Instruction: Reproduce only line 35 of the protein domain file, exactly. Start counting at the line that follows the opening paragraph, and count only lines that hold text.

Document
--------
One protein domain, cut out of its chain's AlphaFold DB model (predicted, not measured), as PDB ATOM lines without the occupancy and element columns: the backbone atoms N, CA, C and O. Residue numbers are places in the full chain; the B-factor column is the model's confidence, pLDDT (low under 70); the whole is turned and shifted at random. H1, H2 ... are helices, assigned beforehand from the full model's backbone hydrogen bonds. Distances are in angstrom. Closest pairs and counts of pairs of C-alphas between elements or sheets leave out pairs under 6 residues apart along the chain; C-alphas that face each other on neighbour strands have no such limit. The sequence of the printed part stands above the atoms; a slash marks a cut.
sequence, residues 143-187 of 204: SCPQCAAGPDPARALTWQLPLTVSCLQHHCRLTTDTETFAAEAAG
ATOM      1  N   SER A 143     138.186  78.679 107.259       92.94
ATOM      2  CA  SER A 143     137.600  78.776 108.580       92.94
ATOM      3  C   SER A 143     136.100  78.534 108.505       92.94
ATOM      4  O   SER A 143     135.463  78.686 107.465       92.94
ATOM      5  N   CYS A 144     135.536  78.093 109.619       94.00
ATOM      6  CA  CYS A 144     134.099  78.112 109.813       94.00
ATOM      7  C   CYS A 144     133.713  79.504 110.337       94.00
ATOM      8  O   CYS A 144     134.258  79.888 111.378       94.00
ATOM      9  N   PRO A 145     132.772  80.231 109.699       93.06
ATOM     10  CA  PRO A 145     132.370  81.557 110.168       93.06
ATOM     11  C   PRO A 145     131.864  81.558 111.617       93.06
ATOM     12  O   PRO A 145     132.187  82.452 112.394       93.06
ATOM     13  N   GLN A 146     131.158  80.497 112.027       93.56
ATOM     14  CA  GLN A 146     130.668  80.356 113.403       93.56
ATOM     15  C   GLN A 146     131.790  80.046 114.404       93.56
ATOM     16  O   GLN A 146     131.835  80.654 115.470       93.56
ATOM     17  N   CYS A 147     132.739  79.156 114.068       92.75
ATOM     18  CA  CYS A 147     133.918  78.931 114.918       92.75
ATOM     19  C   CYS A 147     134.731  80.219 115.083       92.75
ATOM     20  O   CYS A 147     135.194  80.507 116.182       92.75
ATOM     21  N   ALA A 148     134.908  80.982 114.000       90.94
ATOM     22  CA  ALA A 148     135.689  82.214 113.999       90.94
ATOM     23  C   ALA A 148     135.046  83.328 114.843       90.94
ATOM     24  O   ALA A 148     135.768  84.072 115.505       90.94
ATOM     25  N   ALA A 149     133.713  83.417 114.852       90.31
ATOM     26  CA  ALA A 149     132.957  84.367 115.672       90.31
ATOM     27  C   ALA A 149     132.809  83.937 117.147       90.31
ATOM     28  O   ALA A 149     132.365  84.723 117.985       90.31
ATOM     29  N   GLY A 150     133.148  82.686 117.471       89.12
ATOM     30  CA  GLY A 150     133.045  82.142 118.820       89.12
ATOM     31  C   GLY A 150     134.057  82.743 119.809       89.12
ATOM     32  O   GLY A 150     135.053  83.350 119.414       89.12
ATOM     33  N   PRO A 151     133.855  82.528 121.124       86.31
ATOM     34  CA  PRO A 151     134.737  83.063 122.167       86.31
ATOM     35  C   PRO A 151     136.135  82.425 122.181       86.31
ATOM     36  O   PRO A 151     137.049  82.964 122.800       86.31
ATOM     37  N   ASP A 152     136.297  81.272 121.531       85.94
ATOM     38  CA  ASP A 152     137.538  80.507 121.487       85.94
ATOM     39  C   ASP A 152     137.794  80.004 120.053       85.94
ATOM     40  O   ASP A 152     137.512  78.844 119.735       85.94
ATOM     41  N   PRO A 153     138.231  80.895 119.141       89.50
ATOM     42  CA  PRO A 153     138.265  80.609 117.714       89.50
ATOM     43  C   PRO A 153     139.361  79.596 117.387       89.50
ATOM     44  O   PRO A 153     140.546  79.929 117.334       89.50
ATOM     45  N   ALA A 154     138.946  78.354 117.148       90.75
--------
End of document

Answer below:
ATOM     34  CA  PRO A 151     134.737  83.063 122.167       86.31